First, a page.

Defendant, Yogonda Corley, was charged with five counts of aggravated sexual battery, with three counts being against the victim T.S. and two counts against the victim M.M., and seven counts of rape of a child, with three counts being against T.S. and four counts being against M.M. Following a jury trial, Defendant was convicted of six counts of rape of a child, four counts of aggravated sexual battery, and one count of attempted aggravated sexual battery. Following a sentencing hearing, Defendant was ordered to serve a total effective sentence of 75 years incarceration. In this appeal as of right, Defendant asserts that it was plain error for the trial court: 1) to admit into evidence a recording and transcript of statements by Defendant obtained by the use of a body wire worn by the mother of one of the victims; 2) to admit into evidence Defendant’s statements to the police following his arrest; 3) to admit into evidence the opinion testimony by a nurse practitioner that the victims’ statements were consistent with their medical examinations; and 4) not to sever the offenses against the two victims. Defendant asserts that the cumulative effect of these errors entitles him to a reversal of his convictions. Lastly, Defendant categorizes another section of his brief as a challenge to the sufficiency of the evidence, but then acknowledges that he chooses not to argue the sufficiency of the evidence to support his convictions. With regard to the evidentiary issues, we conclude that the Defendant has waived consideration of the issues by his failure to contemporaneously object at trial. Also, Defendant failed to request severance of the charges as to each victim pre-trial. Because the alleged evidentiary issues and severance issue do not rise to the level of plain error, we decline review. We further conclude that the evidence is sufficient to support Defendant’s convictions. Accordingly, the judgments of conviction are affirmed.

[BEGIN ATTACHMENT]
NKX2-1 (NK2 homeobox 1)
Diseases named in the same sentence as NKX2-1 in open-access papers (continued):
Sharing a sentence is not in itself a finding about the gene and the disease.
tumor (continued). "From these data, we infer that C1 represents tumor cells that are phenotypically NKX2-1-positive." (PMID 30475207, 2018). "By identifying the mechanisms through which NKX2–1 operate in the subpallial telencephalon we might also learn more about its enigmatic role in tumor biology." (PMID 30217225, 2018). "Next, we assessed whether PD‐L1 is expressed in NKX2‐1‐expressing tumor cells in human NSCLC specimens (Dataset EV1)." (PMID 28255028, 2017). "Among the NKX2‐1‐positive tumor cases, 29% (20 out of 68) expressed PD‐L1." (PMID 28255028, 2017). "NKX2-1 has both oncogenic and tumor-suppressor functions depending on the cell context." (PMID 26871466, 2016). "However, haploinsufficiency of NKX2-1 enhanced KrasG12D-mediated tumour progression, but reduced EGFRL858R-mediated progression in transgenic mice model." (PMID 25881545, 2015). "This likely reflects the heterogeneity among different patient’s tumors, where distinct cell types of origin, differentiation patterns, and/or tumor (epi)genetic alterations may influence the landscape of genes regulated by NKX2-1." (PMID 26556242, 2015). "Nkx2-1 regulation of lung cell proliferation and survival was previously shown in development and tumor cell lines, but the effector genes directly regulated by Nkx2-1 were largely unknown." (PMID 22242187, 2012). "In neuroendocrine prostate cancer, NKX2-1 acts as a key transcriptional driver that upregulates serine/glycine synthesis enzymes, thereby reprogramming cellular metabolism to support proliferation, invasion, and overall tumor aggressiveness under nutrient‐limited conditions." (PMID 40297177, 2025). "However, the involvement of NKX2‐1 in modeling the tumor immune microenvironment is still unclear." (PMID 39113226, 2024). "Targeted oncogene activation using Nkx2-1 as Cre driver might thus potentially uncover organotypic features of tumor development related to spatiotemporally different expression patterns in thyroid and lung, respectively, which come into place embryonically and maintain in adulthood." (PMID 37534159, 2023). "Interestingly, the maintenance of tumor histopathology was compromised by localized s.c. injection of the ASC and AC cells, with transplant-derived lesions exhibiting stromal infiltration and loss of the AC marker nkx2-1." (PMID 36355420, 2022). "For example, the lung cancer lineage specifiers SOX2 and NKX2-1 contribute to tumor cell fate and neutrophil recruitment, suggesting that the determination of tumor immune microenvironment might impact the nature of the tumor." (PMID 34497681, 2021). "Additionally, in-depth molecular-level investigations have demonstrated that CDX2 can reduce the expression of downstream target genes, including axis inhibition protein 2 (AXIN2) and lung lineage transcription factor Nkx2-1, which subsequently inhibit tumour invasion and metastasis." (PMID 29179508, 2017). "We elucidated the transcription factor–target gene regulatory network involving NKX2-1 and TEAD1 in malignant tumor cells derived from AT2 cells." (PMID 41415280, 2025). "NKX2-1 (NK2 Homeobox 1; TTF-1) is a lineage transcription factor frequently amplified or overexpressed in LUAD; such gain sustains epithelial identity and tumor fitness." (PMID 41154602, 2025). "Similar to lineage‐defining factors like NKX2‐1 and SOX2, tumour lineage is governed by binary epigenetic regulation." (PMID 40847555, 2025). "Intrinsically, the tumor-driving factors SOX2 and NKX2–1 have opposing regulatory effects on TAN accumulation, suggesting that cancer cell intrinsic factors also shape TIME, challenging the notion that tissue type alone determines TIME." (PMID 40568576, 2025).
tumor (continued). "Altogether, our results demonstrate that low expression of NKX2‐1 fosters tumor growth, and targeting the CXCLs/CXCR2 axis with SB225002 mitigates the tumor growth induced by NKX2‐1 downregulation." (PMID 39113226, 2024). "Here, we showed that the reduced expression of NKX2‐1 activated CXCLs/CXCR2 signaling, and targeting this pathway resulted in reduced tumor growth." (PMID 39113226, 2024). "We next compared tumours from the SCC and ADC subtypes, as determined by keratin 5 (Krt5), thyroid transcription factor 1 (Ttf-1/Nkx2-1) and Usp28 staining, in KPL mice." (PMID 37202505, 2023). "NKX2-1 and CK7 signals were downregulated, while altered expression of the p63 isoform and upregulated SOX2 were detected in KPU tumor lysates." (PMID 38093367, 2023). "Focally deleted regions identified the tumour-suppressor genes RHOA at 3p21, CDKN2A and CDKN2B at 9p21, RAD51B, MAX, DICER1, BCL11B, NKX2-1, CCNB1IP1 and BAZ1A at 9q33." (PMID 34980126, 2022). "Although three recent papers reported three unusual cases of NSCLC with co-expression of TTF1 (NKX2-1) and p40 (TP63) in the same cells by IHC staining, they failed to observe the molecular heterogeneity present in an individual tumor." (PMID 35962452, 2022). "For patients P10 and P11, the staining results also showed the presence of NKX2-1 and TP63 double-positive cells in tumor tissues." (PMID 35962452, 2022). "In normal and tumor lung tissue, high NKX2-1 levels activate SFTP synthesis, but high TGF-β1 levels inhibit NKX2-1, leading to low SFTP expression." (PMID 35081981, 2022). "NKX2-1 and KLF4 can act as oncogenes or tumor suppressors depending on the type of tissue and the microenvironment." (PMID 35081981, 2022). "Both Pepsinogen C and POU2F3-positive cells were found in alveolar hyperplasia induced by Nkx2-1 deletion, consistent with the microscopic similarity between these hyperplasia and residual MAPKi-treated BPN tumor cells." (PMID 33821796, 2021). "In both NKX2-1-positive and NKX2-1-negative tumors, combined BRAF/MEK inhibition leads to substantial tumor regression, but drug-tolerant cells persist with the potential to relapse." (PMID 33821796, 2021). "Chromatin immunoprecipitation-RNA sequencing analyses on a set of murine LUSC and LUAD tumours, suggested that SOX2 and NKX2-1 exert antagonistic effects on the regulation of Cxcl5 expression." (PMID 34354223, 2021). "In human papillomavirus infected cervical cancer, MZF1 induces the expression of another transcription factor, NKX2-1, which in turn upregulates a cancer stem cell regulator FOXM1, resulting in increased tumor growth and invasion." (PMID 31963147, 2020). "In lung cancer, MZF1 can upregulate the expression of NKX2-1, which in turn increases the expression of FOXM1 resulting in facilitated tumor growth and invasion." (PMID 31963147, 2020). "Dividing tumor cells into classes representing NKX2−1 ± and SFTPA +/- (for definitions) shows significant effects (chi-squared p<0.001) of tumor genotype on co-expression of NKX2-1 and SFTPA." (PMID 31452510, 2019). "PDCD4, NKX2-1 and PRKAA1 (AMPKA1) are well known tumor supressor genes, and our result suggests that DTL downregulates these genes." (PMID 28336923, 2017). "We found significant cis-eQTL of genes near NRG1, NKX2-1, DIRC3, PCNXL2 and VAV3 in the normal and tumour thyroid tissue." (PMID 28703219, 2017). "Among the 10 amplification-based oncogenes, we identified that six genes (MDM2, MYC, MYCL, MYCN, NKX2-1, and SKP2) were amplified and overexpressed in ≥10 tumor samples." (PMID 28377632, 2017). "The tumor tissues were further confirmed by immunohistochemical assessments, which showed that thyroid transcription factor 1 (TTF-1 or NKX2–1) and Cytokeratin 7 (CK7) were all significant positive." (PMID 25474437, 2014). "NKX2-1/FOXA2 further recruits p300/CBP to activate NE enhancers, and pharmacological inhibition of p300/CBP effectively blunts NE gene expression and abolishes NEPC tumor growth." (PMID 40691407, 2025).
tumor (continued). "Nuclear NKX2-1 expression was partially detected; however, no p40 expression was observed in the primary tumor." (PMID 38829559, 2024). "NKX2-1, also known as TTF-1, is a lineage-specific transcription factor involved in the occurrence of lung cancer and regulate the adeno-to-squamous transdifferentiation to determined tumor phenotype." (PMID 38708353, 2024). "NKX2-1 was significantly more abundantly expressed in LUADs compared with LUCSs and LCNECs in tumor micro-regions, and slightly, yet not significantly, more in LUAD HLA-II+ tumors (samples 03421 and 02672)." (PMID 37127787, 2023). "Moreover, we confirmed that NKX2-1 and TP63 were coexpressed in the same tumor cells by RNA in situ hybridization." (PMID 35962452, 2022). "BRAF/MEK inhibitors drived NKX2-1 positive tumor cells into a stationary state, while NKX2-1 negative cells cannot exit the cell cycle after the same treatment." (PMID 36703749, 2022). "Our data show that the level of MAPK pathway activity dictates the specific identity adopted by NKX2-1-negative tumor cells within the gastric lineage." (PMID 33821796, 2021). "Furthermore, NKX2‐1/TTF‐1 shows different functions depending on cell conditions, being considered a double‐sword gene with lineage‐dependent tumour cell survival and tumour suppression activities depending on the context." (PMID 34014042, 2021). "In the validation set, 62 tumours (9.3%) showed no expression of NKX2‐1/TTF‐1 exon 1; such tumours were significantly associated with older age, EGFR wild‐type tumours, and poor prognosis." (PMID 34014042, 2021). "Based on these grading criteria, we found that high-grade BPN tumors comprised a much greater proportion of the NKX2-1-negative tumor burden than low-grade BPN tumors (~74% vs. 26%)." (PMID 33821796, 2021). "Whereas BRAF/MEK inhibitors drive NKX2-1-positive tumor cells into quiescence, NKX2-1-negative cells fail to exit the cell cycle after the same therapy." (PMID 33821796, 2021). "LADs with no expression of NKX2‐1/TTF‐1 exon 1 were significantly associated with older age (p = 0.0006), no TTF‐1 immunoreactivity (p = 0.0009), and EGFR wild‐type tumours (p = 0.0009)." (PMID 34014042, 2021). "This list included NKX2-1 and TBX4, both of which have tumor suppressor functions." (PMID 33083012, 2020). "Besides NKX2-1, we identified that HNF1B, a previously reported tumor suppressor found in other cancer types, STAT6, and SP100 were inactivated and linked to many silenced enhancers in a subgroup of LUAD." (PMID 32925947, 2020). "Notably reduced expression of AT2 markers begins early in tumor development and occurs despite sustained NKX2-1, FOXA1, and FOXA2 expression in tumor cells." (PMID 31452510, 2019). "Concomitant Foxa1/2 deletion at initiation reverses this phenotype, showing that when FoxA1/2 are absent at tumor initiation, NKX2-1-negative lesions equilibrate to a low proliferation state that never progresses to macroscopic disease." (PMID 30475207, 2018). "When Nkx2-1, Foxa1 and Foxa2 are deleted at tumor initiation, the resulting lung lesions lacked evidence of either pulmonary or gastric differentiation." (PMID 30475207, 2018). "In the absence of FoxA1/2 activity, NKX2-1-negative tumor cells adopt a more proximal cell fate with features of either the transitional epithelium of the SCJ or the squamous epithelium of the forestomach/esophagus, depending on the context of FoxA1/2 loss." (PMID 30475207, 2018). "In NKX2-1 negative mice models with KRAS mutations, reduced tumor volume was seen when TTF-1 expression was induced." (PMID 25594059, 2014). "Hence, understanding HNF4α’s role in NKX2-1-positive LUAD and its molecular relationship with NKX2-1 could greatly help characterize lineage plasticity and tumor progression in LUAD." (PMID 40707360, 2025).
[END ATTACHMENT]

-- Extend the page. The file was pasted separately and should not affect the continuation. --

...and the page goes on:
Court: TN Court of Criminal Appeals